|Publication number||US6441620 B1|
|Application number||US 09/650,277|
|Publication date||Aug 27, 2002|
|Filing date||Aug 29, 2000|
|Priority date||Jun 20, 2000|
|Also published as||CN1316546C, CN1436360A, DE10196356T0, DE10196356T1, WO2001099145A1|
|Publication number||09650277, 650277, US 6441620 B1, US 6441620B1, US-B1-6441620, US6441620 B1, US6441620B1|
|Inventors||John Scanlan, Justin Lawler, Stephen Daniels|
|Original Assignee||John Scanlan, Justin Lawler, Stephen Daniels|
|Export Citation||BiBTeX, EndNote, RefMan|
|Patent Citations (12), Referenced by (20), Classifications (15), Legal Events (6)|
|External Links: USPTO, USPTO Assignment, Espacenet|
The present invention relates to a method of fault identification in a plasma processing reactor powered by an RF source.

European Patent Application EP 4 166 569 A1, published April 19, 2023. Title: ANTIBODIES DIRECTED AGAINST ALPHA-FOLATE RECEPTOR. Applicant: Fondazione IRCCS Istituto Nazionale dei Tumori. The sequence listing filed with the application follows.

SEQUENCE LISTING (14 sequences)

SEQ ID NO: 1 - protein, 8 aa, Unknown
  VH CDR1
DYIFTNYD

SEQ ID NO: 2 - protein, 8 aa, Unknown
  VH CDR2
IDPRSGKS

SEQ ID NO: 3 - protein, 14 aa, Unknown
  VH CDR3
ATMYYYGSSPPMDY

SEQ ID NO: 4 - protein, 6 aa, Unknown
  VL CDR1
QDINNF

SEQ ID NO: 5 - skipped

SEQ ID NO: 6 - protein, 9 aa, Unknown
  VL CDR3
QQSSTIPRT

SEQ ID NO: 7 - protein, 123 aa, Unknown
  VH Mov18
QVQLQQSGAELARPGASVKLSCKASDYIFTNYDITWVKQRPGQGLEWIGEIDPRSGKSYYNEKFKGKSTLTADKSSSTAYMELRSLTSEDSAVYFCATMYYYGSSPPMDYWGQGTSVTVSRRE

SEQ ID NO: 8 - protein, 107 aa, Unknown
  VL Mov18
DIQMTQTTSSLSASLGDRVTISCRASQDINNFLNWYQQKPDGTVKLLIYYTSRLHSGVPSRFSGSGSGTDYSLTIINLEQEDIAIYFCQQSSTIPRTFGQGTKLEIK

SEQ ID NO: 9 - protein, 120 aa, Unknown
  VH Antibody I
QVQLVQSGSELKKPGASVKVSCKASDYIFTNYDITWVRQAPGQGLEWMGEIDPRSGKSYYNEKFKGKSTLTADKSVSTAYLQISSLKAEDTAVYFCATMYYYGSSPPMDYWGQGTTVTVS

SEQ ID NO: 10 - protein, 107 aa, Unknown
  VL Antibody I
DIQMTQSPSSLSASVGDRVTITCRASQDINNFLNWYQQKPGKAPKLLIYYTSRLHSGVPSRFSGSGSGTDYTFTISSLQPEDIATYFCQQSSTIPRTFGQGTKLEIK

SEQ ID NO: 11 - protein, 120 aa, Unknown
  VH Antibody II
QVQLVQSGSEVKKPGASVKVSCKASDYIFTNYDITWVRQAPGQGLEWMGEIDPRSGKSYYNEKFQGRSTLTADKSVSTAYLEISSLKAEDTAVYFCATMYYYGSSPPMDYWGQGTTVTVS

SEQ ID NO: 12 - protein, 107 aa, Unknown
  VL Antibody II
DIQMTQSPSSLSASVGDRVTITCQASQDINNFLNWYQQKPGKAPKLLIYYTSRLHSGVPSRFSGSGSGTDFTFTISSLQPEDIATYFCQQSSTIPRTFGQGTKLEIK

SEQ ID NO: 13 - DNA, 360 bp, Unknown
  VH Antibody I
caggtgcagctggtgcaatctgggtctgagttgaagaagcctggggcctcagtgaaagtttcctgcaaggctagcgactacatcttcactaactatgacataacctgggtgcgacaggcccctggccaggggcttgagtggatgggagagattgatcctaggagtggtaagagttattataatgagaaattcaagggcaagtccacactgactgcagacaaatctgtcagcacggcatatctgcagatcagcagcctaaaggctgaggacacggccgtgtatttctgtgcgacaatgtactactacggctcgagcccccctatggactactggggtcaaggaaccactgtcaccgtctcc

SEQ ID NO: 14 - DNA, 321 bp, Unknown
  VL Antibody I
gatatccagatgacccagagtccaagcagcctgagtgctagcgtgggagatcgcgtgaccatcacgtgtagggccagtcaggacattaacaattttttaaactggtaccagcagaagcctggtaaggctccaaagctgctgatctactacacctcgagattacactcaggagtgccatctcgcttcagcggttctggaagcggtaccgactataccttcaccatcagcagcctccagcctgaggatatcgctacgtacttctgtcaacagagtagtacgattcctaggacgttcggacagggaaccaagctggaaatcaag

Many thin film processes use plasma processes to facilitate the rapid and accurate fabrication of minute structures with desired properties. Plasma processes include the deposition and etching of metal, conductors and semiconductors on a substrate, for example, a silicon wafer. The plasma process usually involves placing the substrate in a vacuum chamber, introducing process gases and applying radio-frequency (RF) power, typically 0.1 to 100 MHz, to create a plasma. The plasma consists of ions, electrons, radical gas species and neutral gas, all of which permit the desired reaction to proceed. The plasma reaction has many inputs, including RF power, gas flows, chamber pressure, substrate and wall temperatures, chamber wall conditions, electrode spacing and so on.